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DSSS: Going Back to the Roots: Microbiology & Chemistry at the Plant-Soil Interface

May 5, 2016 @ 10:30 am - 12:00 pm

intro_dsss_2016raaijmakers

Jos M. Raaijmakers, Netherlands Institute of Ecology (NIOO-KNAW), Netherlands

Hosted by Nick Bouskill and Eoin Brodie

More Information

Jos Raaijmakers is head of the Microbial Ecology department of the Netherlands Institute of Ecology (NIOO-KNAW) and Professor at Leiden University, the Netherlands. The research program of his department aims to understand the diversity of microbial communities and microbial activities in terrestrial and aquatic ecosystems. Both systems ecology and reductionists’ approaches are adopted to identify biotic and abiotic factors involved in microbiome assembly and activity. Over the past decade, his research group has focused on how plant-associated microorganisms impact on plant root architecture, plant chemistry and tolerance to soil-borne pathogens.

Abstract

Plants are colonized by an astounding number of microorganisms that can reach cell densities much greater than the number of plant cells. Various studies have shown that specific members of the plant microbiome can have profound effects on plant growth and development, nutrition and tolerance to diseases and abiotic stress. For the vast majority of plant-associated microbes, however, there is limited knowledge on the mechanisms involved in modulation of plant growth and health. Novel ‘omics technologies have provided more in-depth understanding of the diversity and functioning of the plant microbiome and significant advances are being made to uncover the multitrophic interactions on plant surfaces. To better understand this intriguing complexity, both systems ecology and reductionists’ approaches are needed to identify biotic and abiotic factors involved in microbiome assembly and activity. Here, new results are presented on how soil and rhizosphere bacteria impact on plant root architecture, plant chemistry and tolerance to soil-borne pathogens. We show that members of the y-Proteobacteria protect plants from pathogen infection by the production of chlorinated peptides and alter root architecture and plant growth via modulation of sulfur assimilation. For the β-Proteobacteria, comparative genomics, genetics, and chemical analyses revealed that specific volatile organic compounds (VOCs) affect plant growth and health. An overview will be given on the wealth of yet unknown functions of the plant microbiome and the striking similarities with the human microbiome.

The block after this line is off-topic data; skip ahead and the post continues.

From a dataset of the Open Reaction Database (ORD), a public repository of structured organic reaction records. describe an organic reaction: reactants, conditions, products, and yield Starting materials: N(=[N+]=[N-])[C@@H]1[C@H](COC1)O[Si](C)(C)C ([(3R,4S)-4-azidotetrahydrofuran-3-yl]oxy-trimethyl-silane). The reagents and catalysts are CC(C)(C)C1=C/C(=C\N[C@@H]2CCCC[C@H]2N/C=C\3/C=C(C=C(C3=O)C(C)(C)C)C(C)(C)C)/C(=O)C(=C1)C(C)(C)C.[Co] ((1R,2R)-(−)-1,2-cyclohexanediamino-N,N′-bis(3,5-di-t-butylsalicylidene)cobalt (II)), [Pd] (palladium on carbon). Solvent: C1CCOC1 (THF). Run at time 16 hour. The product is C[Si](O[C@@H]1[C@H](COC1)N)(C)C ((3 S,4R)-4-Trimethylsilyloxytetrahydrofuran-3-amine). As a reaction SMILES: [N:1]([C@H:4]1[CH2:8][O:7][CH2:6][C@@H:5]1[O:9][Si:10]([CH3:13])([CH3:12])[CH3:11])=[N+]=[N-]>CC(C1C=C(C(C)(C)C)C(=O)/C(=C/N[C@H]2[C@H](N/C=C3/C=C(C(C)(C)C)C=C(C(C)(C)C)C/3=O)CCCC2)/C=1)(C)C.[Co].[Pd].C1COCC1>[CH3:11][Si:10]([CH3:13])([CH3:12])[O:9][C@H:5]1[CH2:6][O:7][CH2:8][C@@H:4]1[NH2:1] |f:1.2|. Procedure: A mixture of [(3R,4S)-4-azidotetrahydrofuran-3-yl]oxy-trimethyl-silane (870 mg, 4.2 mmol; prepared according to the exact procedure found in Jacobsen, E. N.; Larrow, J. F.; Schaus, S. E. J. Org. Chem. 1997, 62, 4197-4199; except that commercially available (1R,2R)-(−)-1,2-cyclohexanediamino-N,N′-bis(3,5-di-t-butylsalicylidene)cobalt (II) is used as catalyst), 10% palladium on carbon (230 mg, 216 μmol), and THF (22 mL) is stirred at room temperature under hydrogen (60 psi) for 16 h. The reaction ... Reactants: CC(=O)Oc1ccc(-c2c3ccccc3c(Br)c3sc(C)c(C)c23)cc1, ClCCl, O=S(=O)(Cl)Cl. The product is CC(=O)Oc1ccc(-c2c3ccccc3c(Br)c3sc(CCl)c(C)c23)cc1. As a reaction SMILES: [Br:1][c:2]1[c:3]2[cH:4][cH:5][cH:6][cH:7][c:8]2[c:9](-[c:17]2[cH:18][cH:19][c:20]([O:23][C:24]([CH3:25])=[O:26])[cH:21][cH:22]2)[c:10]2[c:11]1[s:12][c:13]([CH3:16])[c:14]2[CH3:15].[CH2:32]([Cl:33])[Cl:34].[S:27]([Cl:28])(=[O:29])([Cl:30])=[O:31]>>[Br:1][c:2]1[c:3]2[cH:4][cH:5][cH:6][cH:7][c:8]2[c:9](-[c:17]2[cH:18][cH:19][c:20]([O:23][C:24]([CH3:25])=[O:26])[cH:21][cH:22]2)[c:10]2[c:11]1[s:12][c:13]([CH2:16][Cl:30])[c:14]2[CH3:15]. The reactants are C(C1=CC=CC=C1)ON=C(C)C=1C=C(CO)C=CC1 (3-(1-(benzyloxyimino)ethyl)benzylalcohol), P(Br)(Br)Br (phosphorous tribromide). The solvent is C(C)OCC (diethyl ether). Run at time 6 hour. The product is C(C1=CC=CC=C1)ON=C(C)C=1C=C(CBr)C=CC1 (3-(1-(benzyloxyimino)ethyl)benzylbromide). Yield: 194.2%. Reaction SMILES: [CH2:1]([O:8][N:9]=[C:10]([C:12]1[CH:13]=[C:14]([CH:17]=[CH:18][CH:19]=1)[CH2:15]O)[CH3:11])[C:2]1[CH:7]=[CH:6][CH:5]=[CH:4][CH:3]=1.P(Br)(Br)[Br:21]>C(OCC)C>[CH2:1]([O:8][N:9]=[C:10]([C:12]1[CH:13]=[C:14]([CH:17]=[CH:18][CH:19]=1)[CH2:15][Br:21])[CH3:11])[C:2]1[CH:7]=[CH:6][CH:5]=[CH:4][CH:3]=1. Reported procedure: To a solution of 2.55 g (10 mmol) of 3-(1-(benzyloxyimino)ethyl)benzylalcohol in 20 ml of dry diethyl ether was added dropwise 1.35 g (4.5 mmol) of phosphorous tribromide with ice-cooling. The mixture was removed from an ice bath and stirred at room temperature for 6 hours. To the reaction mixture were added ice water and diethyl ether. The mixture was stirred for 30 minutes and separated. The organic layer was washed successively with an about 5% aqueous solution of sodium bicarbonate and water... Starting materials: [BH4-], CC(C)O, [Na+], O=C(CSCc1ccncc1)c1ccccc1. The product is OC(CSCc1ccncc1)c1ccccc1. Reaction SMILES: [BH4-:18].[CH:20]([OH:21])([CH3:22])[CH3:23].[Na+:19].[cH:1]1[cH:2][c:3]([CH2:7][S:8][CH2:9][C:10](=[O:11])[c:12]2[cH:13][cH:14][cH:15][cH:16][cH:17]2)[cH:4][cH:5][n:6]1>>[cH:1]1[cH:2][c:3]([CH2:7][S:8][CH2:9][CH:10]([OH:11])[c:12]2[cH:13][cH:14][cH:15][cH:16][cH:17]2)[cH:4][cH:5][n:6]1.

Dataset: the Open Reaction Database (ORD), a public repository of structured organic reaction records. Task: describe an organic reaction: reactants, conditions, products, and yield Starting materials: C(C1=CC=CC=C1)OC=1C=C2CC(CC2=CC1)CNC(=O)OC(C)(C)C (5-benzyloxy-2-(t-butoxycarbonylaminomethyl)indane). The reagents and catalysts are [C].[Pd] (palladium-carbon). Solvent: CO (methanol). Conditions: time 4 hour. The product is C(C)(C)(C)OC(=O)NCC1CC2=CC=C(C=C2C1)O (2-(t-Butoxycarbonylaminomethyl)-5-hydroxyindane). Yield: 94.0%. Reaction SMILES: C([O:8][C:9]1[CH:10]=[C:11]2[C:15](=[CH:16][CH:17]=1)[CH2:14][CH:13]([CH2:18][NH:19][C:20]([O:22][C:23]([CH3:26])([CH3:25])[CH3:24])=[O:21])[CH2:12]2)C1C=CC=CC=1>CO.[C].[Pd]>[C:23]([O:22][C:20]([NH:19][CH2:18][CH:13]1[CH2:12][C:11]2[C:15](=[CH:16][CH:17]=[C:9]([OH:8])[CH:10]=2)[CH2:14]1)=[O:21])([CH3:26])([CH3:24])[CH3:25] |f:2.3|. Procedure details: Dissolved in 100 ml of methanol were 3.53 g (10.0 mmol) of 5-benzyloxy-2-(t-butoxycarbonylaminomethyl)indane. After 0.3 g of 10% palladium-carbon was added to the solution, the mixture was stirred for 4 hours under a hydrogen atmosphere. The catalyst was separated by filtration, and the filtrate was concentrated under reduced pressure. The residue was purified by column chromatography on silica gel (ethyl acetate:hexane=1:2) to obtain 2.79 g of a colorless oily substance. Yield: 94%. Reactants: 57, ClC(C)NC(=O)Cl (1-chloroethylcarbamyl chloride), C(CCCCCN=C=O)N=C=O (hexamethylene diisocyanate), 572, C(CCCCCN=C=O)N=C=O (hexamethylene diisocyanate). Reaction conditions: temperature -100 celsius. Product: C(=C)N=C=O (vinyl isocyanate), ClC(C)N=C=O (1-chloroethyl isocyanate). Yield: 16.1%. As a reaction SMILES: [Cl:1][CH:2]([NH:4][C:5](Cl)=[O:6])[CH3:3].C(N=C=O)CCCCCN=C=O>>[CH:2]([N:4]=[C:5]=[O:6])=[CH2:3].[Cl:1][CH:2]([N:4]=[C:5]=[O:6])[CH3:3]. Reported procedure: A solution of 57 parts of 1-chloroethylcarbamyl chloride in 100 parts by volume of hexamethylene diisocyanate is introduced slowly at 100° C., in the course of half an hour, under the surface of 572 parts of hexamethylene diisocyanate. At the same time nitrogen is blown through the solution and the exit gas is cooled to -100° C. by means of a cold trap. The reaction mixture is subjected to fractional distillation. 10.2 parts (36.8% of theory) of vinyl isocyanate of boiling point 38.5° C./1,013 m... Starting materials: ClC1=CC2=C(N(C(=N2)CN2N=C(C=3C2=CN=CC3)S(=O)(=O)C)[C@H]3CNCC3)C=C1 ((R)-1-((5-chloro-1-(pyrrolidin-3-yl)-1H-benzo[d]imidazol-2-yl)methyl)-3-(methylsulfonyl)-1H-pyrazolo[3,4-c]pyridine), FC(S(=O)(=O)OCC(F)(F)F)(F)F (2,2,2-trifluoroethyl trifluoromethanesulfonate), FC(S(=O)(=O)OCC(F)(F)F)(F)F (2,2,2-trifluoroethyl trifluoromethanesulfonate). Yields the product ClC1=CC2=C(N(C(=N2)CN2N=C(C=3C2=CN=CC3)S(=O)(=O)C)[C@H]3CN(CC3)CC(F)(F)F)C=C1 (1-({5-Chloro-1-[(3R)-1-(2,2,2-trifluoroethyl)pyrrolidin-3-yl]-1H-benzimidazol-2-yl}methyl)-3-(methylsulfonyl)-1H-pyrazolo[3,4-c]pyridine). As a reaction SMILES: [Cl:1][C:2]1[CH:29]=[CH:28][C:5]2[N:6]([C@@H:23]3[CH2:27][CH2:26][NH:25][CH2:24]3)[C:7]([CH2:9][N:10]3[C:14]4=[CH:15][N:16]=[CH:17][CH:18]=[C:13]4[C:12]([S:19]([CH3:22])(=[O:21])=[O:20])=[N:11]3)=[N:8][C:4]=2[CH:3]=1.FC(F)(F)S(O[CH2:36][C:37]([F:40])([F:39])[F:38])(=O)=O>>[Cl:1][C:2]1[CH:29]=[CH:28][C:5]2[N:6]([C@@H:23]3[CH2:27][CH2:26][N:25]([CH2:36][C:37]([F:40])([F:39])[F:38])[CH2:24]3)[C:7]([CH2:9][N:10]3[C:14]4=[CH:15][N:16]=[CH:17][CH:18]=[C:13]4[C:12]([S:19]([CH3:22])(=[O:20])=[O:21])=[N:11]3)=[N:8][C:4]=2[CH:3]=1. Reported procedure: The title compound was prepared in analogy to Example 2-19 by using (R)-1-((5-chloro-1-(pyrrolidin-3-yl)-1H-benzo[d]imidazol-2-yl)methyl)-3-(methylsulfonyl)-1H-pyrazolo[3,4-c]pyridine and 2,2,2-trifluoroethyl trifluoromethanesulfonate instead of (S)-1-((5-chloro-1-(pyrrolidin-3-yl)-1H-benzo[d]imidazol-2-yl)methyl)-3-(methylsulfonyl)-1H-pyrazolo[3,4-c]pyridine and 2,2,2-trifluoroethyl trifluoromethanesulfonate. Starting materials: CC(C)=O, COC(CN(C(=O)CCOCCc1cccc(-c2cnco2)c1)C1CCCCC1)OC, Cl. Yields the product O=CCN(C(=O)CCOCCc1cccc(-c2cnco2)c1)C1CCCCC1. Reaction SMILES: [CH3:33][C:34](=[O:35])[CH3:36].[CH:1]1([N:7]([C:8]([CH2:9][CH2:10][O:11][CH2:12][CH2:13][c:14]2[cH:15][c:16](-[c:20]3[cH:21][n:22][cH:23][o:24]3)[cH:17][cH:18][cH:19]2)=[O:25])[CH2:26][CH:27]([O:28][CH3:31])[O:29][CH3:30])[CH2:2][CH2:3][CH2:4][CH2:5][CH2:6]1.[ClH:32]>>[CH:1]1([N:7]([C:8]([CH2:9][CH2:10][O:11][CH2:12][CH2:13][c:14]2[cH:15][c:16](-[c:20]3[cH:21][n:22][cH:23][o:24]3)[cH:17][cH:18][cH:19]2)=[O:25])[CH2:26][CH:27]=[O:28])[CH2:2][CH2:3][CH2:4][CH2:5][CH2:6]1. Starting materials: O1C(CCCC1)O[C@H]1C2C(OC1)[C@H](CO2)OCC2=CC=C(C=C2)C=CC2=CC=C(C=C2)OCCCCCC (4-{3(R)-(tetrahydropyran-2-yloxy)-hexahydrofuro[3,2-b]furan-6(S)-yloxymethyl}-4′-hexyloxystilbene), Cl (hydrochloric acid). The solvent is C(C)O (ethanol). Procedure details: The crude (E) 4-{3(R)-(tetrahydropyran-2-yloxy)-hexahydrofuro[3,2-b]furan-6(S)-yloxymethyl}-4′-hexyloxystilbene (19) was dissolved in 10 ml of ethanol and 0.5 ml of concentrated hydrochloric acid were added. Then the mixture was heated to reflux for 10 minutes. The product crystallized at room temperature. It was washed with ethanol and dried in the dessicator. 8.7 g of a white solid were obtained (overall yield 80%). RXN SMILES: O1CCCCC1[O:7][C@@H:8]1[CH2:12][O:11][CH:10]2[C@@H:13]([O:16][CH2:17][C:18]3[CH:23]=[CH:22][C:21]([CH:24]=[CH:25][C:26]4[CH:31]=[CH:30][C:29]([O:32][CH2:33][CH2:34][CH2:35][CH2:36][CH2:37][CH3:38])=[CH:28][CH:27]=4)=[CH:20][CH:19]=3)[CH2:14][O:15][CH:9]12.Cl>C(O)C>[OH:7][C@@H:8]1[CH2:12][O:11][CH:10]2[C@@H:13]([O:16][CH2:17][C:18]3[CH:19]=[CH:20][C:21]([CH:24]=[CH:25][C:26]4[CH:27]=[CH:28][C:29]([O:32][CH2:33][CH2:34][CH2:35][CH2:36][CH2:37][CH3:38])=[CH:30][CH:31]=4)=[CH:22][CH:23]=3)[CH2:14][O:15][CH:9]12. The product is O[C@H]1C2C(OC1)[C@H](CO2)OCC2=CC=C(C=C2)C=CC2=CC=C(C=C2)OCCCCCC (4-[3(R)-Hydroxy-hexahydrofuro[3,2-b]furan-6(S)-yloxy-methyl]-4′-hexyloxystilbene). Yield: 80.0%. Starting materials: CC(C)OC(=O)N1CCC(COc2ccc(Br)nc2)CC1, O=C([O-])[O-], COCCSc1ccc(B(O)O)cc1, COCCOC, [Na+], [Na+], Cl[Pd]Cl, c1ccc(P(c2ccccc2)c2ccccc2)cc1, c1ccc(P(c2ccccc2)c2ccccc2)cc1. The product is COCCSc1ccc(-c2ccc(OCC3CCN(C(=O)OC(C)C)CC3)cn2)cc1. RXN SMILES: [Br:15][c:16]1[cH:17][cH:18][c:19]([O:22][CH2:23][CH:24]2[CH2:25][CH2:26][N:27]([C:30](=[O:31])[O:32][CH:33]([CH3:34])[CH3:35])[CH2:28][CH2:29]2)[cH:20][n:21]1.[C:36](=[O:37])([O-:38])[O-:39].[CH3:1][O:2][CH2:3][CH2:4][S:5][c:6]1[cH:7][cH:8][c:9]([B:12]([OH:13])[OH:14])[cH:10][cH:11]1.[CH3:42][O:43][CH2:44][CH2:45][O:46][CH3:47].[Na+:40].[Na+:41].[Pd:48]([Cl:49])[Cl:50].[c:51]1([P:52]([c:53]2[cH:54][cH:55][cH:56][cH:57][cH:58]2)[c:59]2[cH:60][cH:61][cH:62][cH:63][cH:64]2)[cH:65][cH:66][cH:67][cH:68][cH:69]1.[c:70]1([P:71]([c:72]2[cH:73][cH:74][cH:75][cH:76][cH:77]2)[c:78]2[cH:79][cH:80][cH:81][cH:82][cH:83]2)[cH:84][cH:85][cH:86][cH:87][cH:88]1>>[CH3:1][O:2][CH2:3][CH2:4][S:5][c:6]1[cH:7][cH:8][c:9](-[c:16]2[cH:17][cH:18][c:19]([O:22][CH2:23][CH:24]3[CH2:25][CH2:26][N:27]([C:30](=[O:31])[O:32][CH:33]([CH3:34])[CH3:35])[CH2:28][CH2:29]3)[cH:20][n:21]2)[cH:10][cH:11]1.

Organizer

Distinguished Scientist Seminar Series Committee

Phone:

510-486-6455
Website:
https://eesa.lbl.gov/news-events/distinguished-scientist-seminar-series/

Venue

B66-Auditorium
1 Cyclotron Road
Berkeley, CA
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